As a general rule, smooth muscle cells (SMC) are able to switch from a contractile phenotype to a less mature synthetic phenotype. This switch is accompanied by a loss of differentiation with decreased expression of contractile markers, increased proliferation as well as the synthesis and the release of several signaling molecules such as pro-inflammatory cytokines, chemotaxis-associated molecules, and growth factors. This SMC phenotypic plasticity has extensively been investigated in vascular diseases, but interest is also emerging in the field of gastroenterology. It has in fact been postulated that altered microenvironmental conditions, including the composition of microbiota, could trigger the remodeling of the enteric SMC, with phenotype changes and consequent alterations of contraction and impairment of gut motility. Several molecular actors participate in this phenotype remodeling. These include extracellular molecules such as cytokines and extracellular matrix proteins, as well as intracellular proteins, for example, transcription factors. Epigenetic control mechanisms and miRNA have also been suggested to participate. In this review key roles and actors of smooth muscle phenotypic switch, mainly in GI tissue, are described and discussed in the light of literature data available so far.

As a general rule, smooth muscle cells (SMC) are able to switch from a contractile phenotype to a less mature synthetic phenotype. This switch is accompanied by a loss of differentiation with decreased expression of contractile markers, increased proliferation as well as the synthesis and the release of several signaling molecules such as pro-inflammatory cytokines, chemotaxis-associated molecules, and growth factors. This SMC phenotypic plasticity has extensively been investigated in vascular diseases, but interest is also emerging in the field of gastroenterology. It has in fact been postulated that altered microenvironmental conditions, including the composition of microbiota, could trigger the remodeling of the enteric SMC, with phenotype changes and consequent alterations of contraction and impairment of gut motility. Several molecular actors participate in this phenotype remodeling. These include extracellular molecules such as cytokines and extracellular matrix proteins, as well as intracellular proteins, for example, transcription factors. Epigenetic control mechanisms and miRNA have also been suggested to participate. In this review key roles and actors of smooth muscle phenotypic switch, mainly in GI tissue, are described and discussed in the light of literature data available so far. J. Cell. Physiol. 231: 295-302, 2016.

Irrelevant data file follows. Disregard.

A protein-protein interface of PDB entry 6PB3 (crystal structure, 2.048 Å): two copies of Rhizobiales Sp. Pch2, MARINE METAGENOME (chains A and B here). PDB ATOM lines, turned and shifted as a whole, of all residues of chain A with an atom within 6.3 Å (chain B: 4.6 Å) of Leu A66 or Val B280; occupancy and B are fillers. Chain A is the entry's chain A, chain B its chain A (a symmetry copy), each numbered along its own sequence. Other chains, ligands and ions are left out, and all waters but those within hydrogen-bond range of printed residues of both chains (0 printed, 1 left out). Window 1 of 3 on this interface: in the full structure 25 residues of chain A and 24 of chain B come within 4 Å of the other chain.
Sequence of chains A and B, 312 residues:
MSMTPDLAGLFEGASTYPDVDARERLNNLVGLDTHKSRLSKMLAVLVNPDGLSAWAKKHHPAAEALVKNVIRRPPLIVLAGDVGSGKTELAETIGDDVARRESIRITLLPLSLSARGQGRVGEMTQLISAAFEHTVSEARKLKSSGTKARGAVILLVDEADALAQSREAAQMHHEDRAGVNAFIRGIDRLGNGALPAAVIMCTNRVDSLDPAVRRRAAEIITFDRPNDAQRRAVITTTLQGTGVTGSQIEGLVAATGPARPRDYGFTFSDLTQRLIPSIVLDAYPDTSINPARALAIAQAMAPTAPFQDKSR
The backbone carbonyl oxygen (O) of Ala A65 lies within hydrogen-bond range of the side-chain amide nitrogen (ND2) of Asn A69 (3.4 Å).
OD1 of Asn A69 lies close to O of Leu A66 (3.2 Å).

Cellular and molecular mechanisms of phenotypic switch in gastrointestinal smooth muscle / Scirocco, Annunziata; Matarrese, P; Carabotti, Marilia; Ascione, B; Malorni, W; Severi, Carola. - In: JOURNAL OF CELLULAR PHYSIOLOGY. - ISSN 0021-9541. - STAMPA. - 231:2(2016), pp. 295-302. [10.1002/jcp.25105]

Cellular and molecular mechanisms of phenotypic switch in gastrointestinal smooth muscle

SCIROCCO, ANNUNZIATA;CARABOTTI, MARILIA;SEVERI, Carola
2016

Abstract